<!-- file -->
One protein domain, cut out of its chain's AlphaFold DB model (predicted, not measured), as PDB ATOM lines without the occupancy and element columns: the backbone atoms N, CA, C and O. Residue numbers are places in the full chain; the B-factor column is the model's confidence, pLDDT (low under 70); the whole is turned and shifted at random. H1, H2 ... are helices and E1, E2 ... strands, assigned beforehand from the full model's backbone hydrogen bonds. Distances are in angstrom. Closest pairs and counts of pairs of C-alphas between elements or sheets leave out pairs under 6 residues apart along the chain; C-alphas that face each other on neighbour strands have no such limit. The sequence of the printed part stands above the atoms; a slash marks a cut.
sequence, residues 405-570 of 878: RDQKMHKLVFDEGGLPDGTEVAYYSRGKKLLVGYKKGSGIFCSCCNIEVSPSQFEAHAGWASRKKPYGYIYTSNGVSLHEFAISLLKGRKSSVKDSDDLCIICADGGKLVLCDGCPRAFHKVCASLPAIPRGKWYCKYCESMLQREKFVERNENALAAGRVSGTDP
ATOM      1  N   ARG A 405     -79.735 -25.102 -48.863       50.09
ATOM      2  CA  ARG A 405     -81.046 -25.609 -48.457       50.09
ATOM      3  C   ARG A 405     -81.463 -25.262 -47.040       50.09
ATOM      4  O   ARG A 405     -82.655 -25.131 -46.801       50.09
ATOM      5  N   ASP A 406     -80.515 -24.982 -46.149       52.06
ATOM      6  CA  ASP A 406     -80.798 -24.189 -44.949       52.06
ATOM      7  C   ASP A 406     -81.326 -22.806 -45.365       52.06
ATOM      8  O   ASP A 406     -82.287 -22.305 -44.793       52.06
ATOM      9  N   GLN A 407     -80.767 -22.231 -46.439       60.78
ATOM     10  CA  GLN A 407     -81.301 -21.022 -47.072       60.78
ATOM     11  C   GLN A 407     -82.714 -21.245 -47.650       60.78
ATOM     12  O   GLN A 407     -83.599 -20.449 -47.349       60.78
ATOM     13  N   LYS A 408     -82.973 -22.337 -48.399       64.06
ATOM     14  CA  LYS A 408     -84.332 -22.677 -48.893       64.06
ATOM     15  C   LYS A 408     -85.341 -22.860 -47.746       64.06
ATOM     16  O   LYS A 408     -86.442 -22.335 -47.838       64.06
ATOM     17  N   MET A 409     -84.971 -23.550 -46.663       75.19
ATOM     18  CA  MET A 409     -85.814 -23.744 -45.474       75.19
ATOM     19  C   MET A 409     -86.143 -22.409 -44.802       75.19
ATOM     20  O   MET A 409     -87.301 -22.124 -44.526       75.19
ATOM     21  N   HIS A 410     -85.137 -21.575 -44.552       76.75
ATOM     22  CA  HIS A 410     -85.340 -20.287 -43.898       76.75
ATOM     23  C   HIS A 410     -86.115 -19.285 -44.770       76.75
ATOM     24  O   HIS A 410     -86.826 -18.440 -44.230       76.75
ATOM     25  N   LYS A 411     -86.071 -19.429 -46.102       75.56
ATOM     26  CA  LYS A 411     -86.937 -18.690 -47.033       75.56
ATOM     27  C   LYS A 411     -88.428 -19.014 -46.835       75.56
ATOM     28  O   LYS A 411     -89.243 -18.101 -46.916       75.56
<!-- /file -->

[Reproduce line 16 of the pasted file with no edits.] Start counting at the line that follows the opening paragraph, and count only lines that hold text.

ATOM     15  C   LYS A 408     -85.341 -22.860 -47.746       64.06